|The story below is originally published on Mainichi Daily News by Mainichi Shinbun (http://mdn.mainichi.jp).|
|They admitted inventing its kinky features, or rather deliberately mistranslating them from the original gossip magazine.|
|In fact, this is far from the general Japanese' behavior or sense of worth.|
Better see a doctor - STDs are spreading like wildfire!
Aera 5/27 By Mark Schreiber
Just because a person doesn't patronize the sex business doesn't mean he or she is free from risk of exposure to sexually transmitted diseases(STDs).
In his ongoing series on medicine and health in Aera, veteran reporter Hiromichi Ugaya takes up the subject of STDs, which, he finds, appear to be spreading among Japan's population at a fearsome rate.
Dr. Yoshiaki Kumamoto, professor emeritus at Sapporo Medical College, provides Aera readers with some shocking findings.
A survey of 13 hospitals revealed 1,081 positive reactions to chlamydia, an infection of the urinary tract easily spread through sexual contact, out of 20,470 pregnant women - an incidence of 5.8 percent or about one person in 17.
Among female patients age 19 and under, however, the rate of infection is a shocking 18.9 percent.
Aera then quotes Isao Saito, a urologist at Tokyo Kyosai Hospital, as saying that about half the cases of urethritis he sees are caused by chlamydia, which currently surpasses that gonorrhea by a ratio of 5 to 1.
Perhaps more alarming is that this incidence of chlamydia has become more common among “amateurs”than it is among those involved in the sex industry.
A survey by a doctors'group in Saitama Prefecture determined that whereas 23 percent of the cases among people in the 20-30 age bracket were contracted at“soaplands”or “massage parlors,”those who became infected from a“friend of the opposite sex”or“spouse”accounted for 58 percent of the total.
Several decades ago, the traditional“season”for seeking medical attention for an STD used to be after the mid-August Obon holidays, and the main patients were young men who spent their company bonus in“pink”businesses.
But according to Saitama urologist Ryuzo Miyamura, over the past five years, this“season”has disappeared.
“Now,”Miyamura notes,“people with multiple sex partners have become widespread, which results in the passing on of infections to their own boyfriends and girlfriends.”
Miyamura points out that venereal disease(as opposed to STDs) has long been associated with customers in the“world of flowers and willows,”i.e., the commercial sex trade.
But anyone who is sexually active risks contracting some form of STD.
“Considering that as much as 5 percent of Japan's population now may be carriers, it puts STDs in the same category with high blood pressure. You can say that STDs have become one of our‘national ailments,’”he adds.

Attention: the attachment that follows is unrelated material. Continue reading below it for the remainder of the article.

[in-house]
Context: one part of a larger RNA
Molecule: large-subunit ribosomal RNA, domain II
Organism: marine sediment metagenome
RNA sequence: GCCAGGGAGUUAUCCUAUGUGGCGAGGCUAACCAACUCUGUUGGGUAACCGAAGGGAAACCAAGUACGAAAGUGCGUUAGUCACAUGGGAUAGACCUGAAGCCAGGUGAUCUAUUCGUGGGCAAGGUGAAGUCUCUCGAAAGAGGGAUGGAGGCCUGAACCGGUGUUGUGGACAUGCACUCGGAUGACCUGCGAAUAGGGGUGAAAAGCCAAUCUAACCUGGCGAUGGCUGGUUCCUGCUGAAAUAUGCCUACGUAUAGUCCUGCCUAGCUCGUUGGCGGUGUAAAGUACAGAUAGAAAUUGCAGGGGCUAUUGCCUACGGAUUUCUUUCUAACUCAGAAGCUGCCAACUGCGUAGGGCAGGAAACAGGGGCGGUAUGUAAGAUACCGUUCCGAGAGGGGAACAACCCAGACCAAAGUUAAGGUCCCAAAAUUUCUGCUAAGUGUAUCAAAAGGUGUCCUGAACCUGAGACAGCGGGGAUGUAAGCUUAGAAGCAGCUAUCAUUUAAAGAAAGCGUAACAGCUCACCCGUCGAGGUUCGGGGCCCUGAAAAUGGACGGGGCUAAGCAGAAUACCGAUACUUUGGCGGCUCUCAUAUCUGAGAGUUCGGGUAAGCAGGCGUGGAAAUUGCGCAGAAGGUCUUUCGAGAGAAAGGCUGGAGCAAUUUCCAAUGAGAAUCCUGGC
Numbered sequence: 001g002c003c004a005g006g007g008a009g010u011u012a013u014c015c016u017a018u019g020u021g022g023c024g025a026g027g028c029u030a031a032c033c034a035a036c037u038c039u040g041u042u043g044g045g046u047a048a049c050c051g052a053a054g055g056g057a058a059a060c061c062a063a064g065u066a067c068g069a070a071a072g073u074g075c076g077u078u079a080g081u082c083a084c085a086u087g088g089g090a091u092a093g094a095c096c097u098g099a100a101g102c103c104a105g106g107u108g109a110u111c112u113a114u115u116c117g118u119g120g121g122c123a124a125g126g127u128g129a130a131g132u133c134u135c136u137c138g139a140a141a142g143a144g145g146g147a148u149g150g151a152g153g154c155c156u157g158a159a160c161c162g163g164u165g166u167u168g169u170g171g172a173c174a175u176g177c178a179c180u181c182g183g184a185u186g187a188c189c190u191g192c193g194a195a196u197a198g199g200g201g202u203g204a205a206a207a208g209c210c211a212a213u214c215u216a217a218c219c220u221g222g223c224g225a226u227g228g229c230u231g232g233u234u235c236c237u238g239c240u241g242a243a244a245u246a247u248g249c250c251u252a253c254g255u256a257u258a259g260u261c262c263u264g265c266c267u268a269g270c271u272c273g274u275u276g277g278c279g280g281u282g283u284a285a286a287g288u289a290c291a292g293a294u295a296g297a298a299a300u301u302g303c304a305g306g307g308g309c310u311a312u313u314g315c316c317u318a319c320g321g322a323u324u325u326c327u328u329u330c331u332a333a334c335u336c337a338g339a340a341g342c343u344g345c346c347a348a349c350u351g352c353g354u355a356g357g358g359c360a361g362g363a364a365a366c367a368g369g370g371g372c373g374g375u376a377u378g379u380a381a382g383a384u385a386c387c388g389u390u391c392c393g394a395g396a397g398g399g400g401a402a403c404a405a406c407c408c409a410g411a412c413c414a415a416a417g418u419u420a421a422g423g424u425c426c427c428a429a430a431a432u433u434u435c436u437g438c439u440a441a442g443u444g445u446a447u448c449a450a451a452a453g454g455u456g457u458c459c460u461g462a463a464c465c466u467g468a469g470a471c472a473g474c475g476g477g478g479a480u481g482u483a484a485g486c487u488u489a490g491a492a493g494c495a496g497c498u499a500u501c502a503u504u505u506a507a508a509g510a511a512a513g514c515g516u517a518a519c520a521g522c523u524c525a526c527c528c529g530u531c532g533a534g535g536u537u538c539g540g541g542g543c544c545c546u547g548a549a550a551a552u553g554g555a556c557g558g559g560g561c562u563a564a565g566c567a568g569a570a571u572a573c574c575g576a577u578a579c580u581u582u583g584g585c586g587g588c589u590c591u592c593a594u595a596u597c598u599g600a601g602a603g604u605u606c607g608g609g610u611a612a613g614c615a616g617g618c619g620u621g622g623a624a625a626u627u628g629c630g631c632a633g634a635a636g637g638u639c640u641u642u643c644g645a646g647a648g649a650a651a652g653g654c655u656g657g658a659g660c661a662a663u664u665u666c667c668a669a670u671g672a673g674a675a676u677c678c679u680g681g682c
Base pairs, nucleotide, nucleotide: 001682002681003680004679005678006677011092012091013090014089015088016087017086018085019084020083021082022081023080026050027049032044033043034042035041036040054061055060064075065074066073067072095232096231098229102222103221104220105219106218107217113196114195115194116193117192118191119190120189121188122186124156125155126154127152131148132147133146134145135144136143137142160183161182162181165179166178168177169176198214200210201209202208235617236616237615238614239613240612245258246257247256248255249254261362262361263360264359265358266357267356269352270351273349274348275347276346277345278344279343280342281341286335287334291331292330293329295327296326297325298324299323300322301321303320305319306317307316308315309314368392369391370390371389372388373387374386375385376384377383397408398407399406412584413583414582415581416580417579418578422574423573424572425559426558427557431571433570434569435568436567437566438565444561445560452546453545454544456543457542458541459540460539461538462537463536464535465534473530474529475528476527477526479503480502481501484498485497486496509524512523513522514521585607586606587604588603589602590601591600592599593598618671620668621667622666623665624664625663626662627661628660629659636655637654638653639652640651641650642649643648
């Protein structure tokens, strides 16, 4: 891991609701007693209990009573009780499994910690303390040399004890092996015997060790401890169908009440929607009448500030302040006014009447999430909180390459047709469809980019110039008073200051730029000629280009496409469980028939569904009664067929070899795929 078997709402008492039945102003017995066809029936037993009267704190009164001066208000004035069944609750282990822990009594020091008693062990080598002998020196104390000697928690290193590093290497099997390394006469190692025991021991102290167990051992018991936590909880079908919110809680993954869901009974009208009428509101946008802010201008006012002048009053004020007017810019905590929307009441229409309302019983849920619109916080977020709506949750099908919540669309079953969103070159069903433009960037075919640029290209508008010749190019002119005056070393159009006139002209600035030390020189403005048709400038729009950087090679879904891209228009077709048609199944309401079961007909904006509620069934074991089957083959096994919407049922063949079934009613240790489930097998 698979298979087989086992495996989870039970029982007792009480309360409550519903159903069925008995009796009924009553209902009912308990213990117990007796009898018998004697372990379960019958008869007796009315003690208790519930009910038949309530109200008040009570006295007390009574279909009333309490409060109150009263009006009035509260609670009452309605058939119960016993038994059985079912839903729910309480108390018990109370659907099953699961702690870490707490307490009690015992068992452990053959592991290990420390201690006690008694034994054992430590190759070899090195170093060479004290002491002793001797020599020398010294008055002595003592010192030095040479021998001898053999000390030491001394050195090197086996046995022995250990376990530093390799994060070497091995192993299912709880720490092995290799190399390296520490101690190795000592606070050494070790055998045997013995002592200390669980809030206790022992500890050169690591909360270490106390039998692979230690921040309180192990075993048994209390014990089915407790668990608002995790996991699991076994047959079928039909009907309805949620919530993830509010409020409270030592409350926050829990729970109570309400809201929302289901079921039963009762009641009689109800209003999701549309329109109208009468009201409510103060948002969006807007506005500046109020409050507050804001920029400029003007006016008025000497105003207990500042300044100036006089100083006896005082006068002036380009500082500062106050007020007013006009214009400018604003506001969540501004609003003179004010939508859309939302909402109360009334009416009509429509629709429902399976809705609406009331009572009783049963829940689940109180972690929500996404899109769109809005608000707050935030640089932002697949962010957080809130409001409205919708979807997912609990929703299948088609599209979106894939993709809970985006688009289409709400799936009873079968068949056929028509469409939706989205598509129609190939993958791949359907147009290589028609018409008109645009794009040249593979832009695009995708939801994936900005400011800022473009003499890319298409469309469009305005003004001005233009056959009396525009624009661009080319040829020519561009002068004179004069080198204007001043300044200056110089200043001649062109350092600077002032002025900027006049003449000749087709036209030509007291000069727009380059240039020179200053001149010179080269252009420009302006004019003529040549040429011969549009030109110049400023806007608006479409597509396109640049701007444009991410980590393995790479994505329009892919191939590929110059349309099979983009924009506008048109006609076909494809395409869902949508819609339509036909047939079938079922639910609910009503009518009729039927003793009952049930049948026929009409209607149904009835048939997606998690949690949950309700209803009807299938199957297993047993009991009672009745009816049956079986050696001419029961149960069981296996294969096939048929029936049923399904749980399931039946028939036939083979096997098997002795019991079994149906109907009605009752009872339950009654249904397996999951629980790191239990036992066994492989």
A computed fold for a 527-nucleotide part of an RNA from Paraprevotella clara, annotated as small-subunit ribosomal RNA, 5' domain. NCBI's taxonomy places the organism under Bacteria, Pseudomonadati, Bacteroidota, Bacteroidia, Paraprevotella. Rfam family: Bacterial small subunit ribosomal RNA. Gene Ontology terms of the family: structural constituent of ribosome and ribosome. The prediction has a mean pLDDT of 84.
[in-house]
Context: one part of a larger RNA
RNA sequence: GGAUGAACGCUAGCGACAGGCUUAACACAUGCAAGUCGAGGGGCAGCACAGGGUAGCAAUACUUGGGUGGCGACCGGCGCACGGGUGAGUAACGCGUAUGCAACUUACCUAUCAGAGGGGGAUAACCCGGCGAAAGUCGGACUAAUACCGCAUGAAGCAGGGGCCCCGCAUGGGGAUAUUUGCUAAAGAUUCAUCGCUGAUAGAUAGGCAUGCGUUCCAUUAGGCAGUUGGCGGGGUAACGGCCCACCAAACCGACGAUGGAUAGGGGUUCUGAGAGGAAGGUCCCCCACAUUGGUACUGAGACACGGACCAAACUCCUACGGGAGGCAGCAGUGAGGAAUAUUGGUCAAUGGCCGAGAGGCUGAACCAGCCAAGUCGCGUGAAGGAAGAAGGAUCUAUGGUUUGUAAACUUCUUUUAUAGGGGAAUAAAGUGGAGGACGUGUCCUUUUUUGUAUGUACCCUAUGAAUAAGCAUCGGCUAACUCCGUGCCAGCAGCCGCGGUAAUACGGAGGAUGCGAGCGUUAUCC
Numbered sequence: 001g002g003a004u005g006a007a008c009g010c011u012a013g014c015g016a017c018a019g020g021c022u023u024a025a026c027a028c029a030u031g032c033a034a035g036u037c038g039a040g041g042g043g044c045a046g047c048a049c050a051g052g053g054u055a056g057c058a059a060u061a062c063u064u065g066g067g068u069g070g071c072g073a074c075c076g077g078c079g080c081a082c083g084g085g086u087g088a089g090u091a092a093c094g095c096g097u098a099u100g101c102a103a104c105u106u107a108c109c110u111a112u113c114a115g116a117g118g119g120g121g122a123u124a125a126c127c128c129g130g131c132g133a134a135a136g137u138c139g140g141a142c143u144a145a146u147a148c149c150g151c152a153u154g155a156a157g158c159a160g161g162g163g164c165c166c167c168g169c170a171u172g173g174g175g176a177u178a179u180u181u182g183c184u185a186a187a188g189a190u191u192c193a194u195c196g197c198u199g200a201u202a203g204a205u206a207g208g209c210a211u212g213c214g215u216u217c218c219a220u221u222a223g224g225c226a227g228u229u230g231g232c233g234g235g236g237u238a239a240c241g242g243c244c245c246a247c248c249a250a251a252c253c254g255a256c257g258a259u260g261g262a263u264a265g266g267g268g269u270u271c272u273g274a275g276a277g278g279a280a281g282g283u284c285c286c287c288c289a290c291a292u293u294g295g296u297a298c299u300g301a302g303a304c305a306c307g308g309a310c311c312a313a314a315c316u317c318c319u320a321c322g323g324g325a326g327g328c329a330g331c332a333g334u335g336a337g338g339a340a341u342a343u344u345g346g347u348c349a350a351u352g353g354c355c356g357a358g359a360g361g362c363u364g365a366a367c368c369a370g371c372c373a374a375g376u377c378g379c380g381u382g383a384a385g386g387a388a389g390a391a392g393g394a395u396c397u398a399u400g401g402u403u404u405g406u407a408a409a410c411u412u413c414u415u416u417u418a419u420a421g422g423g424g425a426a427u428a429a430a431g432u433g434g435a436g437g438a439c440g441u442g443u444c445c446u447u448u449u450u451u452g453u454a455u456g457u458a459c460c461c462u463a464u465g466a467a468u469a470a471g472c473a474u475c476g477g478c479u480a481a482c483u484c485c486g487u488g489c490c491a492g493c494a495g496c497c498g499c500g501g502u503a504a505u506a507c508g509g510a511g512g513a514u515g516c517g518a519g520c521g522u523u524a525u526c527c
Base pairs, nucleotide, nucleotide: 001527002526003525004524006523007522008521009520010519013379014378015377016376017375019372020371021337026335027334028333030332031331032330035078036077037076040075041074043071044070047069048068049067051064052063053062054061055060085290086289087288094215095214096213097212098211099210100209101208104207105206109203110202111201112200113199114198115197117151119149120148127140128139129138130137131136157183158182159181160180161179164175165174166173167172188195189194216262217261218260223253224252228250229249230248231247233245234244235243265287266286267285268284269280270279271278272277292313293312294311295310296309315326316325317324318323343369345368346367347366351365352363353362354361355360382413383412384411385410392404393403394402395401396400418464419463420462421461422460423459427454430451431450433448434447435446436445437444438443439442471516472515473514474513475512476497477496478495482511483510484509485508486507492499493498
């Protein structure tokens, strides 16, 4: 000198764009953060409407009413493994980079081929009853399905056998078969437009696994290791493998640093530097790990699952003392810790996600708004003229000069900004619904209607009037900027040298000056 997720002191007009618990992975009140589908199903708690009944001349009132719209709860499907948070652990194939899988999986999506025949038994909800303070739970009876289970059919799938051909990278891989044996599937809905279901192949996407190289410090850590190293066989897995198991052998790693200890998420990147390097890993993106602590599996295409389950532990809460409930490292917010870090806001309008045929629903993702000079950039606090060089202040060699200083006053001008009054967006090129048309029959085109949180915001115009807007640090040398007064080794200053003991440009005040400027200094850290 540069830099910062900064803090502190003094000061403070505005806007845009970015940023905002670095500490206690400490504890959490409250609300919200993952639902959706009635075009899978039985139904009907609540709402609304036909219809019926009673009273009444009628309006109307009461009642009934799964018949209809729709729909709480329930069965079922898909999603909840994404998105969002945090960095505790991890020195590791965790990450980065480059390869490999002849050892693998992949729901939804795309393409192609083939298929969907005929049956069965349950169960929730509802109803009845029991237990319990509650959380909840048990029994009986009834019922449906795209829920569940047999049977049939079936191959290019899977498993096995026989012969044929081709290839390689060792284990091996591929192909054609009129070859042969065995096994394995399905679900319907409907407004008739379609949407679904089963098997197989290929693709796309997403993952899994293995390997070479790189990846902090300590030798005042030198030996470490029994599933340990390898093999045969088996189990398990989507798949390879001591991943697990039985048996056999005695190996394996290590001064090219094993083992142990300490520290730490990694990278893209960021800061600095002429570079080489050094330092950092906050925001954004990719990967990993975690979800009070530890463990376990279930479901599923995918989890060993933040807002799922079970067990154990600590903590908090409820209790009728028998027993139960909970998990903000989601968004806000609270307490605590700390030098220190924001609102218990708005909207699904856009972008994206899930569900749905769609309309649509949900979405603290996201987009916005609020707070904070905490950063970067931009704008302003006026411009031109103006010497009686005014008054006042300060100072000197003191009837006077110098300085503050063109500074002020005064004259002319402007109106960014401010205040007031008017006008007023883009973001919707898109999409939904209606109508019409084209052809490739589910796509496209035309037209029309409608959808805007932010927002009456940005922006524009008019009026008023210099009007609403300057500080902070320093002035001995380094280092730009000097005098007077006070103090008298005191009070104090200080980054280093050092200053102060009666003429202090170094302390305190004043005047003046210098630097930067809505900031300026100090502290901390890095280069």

Why has chlamydia spread so rapidly? Professor Kumamoto tells Aera that its increased transmission is due to drastic changes in the scope of people's sexual behavior, particularly with regard to their having multiple partners.
“My worst fears are becoming a reality,”he remarks despondently.
Dr. Yutaka Masuda, a veteran physician who plies his trade near the Shinjuku neon district, confirms the view of changing sexual mores.
Compared with 1966, when Masuda's male patients outnumbered females by a ratio of 9 to 1, the ratio had dropped to 2:1 by last year.
“One aspect of sexual liberation is that women are led to believe that it's all right for them to enjoy sex,”says Masuda.
“But the pleasurable aspects of sex are being extolled without giving thought to the more adverse consequences.”
Another reason Aera cites for the explosion in chlamydia is the nature of the disease itself; In its early stages, 70 percent of females and 40 percent of males who contract it are asymptomatic, i.e., they are not even aware that they are infected.
Thus, carriers unknowingly pass it on to others.
Due to difficulties in diagnosis, chlamydia, which can also be spread through oral-genital contact, had previously been treated as nonspecific urethritis; but advances in diagnostic technology during the 1980s have made it readily identifiable.
How can you be sure that both you and your partner are really safe from infection? Dr. Kumamoto recommends the following: First, get tested at the same time.
If one or the other tests positive, obtain immediate treatment.
And of course, when engaging in sex with anyone who has not been tested, be sure to use a condom.
In closing, Aera warns that people who don't take sufficient precautions against the more easily curable STDs may also be considered potential candidates for HIV infection as well.(MS)